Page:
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Cazenovia Fugitive Slave Law Convention, August 21-22, 1850.


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And now, brethren, we close this letter with assuring you, that we do not, cannot, forget you. You are ever in our minds, our hearts, our prayers. Perhaps, you are fearing, that the free colored people of the United States will suffer themselves to be carried away from you by the American Colonization Society. Fear it not. In vain is it, that this greatest and most malignant enemy of the African race is now busy in devising new plans, and in seeking the aid of Government, to perpetuate your enslavement. It wants us away from your side, that you may be kept in ignorance. But we will remain by your side to enlighten you. It wants us away from your side, that you may be contented. But we will remain by your side, to keep you, and make you more, discontented. It wants us away from your side to the end, that your unsuccored and conscious helplessness may make you the easier and surer prey of your oppressors. But we will remain by your side to sympathize with you, and cheer you, and give you the help of our rapidly swelling members. The land of our enslaved brethren is our land, and death alone shall part us.

We cannot forget you, brethren, for we know your sufferings and we know your sufferings because we know from experience, what it is to be an American slave. So gaIling was our bondage, that, to escape from it, we suffered the loss of all things, and braved every peril, and endured every hardship. Some of us left parents, some wives, some children. Some of us were wounded with guns and dogs, as we fled. Some of us, to make good our escape, suffered ourselves to be nailed up in boxes, and to pass for merchandise. Some of us secreted ourselves in the suffocating holds of ships. Nothing was so dreadful to us, as slavery; and hence, it is almost literally true, that we dreaded nothing, which could befall us, in our attempt to get clear of it. Our condition could be made no worse, for we were already in the lowest depths of earthly woe. Even should we be overtaken, and resubjected to slavery, this would be but to return to our old sufferings and sorrows and should death itself prove to be the price of our endeavor after freedom, what would that be but a welcome release to men, who had, all their lifetime, been killed every day, and "killed all the day long."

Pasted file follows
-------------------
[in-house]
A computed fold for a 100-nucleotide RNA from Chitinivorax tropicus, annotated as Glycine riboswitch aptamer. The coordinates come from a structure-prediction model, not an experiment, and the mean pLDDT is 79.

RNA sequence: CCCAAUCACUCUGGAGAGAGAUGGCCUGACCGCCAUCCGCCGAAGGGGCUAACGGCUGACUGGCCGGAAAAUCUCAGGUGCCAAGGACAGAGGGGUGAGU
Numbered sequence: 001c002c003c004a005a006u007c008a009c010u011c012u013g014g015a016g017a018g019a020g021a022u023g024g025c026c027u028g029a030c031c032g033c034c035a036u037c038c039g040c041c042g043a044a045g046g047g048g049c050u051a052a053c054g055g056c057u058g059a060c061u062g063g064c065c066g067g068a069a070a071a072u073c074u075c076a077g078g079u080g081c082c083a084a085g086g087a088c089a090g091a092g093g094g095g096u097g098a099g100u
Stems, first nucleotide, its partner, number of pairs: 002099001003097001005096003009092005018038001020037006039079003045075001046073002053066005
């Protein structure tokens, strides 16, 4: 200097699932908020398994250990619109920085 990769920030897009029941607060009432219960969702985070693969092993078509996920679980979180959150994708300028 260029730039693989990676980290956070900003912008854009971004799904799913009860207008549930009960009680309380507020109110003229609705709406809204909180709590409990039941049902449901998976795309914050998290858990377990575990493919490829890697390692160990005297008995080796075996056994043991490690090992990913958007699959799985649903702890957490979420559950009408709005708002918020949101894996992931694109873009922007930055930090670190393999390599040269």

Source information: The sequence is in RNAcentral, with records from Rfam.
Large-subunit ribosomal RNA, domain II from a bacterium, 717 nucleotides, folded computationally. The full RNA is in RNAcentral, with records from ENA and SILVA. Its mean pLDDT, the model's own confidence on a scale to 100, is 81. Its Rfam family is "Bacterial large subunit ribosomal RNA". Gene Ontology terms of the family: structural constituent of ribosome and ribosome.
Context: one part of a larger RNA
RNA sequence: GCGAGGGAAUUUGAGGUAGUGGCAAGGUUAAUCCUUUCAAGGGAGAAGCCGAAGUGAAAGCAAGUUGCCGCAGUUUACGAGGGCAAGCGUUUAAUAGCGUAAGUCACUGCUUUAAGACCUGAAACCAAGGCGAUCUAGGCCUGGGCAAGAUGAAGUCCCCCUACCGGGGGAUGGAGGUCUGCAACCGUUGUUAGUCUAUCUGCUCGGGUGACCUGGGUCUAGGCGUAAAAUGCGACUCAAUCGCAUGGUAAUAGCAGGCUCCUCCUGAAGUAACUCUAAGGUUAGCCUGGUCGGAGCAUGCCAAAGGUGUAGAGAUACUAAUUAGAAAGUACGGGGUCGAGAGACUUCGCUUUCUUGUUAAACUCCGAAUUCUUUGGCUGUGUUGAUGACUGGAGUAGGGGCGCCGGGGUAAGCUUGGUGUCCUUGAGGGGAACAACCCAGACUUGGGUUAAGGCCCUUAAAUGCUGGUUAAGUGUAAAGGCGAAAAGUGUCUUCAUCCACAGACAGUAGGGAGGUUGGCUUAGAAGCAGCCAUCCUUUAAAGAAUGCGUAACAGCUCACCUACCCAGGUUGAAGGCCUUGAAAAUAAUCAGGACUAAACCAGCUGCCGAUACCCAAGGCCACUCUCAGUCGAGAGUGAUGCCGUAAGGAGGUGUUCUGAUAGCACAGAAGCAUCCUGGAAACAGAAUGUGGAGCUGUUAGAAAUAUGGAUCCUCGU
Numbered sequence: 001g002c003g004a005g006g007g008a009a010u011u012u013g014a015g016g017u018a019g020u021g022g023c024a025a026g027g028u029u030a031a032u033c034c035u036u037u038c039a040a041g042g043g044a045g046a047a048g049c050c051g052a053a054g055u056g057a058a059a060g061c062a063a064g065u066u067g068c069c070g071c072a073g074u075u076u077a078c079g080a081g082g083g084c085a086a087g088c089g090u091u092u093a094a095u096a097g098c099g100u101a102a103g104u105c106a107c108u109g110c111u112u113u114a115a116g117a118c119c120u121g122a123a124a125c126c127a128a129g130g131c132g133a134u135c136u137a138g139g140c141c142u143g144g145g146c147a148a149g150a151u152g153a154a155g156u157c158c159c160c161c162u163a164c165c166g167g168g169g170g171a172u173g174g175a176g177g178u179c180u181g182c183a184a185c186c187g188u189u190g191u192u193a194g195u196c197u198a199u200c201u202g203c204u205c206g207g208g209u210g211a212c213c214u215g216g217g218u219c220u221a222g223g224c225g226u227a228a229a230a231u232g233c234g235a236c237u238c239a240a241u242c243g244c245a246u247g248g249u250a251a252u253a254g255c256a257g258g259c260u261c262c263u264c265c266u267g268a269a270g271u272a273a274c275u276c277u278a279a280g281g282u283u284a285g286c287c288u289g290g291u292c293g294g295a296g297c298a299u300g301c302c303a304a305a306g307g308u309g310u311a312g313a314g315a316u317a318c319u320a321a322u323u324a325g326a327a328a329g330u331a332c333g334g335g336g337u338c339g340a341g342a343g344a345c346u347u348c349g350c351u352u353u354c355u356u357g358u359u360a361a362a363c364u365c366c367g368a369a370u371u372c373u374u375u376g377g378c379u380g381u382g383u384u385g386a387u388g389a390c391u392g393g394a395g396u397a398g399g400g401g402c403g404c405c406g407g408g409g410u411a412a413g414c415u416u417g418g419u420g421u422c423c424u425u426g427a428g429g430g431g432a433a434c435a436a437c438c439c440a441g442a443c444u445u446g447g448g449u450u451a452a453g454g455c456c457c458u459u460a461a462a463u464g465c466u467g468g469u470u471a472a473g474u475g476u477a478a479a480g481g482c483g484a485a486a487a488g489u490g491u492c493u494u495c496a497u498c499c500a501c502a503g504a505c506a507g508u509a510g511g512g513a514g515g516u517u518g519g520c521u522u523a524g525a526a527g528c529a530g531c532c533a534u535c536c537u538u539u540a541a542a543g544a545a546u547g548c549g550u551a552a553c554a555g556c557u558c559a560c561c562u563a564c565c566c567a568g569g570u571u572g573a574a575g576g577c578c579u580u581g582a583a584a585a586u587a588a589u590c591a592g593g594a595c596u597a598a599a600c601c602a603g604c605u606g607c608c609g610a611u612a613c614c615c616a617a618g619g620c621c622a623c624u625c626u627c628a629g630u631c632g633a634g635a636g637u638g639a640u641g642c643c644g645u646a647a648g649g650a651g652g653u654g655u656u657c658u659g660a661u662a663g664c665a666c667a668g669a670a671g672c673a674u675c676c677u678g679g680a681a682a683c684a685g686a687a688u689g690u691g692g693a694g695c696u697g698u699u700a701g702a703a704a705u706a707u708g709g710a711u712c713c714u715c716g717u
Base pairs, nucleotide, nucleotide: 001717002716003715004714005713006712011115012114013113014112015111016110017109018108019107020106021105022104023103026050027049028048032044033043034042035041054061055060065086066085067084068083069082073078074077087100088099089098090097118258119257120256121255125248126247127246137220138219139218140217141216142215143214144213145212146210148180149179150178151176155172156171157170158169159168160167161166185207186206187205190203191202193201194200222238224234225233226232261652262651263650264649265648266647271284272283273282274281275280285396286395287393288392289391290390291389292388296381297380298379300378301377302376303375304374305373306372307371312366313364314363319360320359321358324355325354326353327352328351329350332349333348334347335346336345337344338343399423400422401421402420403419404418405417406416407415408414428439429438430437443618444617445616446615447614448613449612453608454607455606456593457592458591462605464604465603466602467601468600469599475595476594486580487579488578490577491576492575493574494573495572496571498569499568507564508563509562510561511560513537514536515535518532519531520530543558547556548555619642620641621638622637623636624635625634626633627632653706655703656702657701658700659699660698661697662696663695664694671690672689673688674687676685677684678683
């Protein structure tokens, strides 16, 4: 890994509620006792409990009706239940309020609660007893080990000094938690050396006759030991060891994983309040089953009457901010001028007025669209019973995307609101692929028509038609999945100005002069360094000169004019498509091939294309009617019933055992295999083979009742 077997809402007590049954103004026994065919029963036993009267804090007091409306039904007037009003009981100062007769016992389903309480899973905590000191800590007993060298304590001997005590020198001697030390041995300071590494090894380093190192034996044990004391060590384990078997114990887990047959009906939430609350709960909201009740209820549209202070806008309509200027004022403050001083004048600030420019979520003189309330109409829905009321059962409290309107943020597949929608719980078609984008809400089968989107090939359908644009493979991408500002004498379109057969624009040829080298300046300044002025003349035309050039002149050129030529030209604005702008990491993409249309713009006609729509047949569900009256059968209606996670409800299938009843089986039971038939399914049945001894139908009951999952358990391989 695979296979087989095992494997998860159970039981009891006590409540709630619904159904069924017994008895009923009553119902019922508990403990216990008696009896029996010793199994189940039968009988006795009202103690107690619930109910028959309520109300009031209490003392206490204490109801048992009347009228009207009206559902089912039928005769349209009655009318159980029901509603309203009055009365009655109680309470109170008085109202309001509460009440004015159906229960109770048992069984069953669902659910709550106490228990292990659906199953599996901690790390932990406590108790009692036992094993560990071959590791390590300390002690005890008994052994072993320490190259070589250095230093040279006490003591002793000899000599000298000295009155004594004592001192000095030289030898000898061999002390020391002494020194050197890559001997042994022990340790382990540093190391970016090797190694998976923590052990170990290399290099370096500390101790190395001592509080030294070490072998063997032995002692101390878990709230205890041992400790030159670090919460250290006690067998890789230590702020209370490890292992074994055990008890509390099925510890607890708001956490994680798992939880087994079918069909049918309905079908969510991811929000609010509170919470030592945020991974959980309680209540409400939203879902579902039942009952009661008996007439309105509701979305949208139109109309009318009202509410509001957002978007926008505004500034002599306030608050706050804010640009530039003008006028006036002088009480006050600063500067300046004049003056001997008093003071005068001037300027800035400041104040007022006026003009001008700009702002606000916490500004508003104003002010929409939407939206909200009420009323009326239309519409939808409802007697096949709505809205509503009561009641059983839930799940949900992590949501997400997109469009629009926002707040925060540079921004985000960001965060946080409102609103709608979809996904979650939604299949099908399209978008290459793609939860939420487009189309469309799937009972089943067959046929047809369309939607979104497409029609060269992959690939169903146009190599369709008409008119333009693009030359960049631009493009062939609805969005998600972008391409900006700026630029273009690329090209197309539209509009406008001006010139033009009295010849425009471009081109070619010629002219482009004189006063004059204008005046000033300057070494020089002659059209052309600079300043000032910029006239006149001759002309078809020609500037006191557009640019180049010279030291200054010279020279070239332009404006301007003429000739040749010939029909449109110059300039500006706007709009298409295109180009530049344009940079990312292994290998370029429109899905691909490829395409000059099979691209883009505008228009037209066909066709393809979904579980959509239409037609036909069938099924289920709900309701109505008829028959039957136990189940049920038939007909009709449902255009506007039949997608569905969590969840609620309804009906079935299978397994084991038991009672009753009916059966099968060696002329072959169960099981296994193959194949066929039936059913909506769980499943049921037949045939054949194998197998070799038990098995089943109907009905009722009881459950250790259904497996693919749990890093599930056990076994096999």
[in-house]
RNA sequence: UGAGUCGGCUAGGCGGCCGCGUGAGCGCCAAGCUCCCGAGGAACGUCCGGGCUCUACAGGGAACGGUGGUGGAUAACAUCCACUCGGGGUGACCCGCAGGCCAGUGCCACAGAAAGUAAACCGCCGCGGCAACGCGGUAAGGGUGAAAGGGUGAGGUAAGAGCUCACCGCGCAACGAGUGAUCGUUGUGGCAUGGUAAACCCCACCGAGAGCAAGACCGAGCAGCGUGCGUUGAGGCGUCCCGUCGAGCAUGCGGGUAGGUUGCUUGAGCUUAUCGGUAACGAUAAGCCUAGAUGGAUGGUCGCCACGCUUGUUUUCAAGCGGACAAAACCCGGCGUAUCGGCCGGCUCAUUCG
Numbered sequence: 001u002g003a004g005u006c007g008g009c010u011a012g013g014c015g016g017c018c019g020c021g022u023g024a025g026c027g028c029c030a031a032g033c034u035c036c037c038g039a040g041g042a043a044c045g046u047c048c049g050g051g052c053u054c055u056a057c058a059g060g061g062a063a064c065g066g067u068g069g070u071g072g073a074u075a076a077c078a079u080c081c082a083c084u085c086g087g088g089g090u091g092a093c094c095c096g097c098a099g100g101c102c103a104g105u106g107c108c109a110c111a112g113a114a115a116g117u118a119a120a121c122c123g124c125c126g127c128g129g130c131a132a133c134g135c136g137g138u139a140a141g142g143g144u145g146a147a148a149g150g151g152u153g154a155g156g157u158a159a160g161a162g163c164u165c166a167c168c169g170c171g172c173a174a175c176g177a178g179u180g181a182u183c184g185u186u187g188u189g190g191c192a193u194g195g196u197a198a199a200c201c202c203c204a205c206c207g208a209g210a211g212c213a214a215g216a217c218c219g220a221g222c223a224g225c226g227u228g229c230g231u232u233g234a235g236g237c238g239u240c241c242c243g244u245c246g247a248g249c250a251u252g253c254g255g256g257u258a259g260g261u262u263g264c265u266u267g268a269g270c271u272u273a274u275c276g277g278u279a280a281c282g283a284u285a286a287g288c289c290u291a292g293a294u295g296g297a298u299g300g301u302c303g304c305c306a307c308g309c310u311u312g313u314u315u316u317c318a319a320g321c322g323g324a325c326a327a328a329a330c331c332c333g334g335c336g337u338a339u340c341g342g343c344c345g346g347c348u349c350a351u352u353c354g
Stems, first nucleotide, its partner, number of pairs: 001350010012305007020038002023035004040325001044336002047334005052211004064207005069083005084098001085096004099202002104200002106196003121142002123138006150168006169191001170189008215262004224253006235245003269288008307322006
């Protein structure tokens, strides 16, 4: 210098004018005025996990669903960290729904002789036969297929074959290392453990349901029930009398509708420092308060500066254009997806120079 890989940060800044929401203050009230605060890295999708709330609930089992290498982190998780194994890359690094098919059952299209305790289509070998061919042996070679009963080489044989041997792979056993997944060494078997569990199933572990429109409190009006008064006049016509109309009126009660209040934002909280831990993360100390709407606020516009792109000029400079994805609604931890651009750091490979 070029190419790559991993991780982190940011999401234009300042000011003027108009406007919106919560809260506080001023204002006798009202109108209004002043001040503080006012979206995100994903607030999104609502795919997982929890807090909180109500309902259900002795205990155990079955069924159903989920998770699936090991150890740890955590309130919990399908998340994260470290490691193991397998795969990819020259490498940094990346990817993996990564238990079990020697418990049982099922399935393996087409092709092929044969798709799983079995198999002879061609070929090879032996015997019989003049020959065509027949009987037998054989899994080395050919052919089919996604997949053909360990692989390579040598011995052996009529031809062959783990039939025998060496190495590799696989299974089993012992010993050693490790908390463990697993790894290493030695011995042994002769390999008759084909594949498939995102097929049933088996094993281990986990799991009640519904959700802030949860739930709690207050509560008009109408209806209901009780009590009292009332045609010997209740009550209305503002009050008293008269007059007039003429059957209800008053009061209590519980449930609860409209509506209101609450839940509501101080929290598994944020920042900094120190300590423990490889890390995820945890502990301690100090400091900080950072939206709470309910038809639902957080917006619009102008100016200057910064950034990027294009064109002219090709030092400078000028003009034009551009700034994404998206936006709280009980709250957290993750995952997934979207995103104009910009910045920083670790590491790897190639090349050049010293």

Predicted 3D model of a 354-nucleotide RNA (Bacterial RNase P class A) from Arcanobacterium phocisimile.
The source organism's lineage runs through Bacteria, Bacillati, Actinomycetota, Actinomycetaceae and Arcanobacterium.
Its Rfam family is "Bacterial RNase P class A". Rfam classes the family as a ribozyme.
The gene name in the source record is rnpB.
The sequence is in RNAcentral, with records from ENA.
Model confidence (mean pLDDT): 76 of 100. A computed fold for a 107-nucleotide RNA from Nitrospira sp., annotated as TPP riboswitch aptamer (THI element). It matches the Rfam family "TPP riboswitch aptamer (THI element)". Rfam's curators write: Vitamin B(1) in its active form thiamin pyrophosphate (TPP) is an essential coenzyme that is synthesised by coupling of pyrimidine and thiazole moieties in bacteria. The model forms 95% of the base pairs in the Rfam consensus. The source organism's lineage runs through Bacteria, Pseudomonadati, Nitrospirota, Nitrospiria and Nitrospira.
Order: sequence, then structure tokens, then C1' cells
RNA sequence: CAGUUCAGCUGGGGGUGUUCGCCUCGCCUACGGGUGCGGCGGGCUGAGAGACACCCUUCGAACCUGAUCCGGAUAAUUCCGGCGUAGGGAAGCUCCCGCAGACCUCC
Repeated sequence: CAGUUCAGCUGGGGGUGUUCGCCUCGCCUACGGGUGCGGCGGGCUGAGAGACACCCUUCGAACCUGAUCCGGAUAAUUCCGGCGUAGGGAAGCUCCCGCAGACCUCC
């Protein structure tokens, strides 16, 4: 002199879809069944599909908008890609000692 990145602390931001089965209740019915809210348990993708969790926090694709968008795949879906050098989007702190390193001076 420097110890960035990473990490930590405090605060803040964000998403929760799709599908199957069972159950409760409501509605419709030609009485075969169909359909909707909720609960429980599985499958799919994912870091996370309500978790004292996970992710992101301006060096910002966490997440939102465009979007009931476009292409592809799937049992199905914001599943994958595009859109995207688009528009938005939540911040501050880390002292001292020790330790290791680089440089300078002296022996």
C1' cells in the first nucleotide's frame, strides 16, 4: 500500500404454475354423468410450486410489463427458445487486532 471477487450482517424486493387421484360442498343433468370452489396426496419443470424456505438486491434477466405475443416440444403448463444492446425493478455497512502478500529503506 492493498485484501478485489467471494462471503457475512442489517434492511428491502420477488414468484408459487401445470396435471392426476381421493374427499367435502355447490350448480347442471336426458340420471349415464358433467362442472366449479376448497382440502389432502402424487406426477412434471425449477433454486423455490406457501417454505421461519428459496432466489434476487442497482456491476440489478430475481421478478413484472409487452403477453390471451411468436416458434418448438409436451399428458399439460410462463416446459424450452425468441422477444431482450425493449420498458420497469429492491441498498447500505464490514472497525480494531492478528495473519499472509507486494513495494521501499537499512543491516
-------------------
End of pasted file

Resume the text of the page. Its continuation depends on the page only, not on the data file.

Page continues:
We have eferred to our perils and hardships in escaping from slavery. We are happy to be able to say, that every year is multiplying the facilities for leaving the Southern prison house. The Liberty Party, the Vigilance Committee of New York, individuals, and companies of individuals in various parts of the country, are doing all they can, and it is much to afford you a cheap passage from slavery to liberty. They do this however, not only at great expense of property, but at great peril of liberty and life. Thousands of you have heard, ere this, that, within the last fortnight, the precious name of William L. Chaplin has been added to the list of those, who, in helping you gain your liberty, have lost their own. Here is a man, whose wisdom, cultivation, moral worth, bring him into the highest and best class of men--and, yet, he becomes a willing martyr for the poor, despised, forgotten slave's sake. Your remembrance of one such fact is enough to shed light and hope upon your darkest and most desponding moments.

Brethren, our last word to you is to bid you be of good cheer, and not to despair of your deliverance. Do not abandon yourselves, as have many thousands of American slaves, to the crime of suicide. Live! live to escape from slavery, live to serve God! Live till He shall Himself call you into eternity! Be prayful--be brave--be hopeful. "Lift up your heads, for your redemption draweth nigh."

To the Liberty Party:--The fugitive slaves, who are, assembled in Cazenovia, N. Y. come to you with a very earnest petition.

The National Convention, which you are to hold in the city of Oswego, the second day of next October, is to nominate a candidate for President of the United States. Your petitioners are aware, that F. Julius LeMoyne, William Goodell, and Gerrit Smith, are each spoken of as such candidate.

As to Mr. Smith, we know, that he always refuses nominations to office; and that he, now, goes so far, as to refuse to admit, that he would accept of the office, however elevated or important, to which he might be elected. As to Mr. LeMoyne and Mr. Goodell, we cannot deny their competency to fill the highest offices in the gift of the people--they are wise and true hearted men, an honor to their age, their nation, their race. But, notwithstanding all this richly deserved praise of these men, we are bold to say, that there is another man in this nation, who is not their inferior in the qualifications

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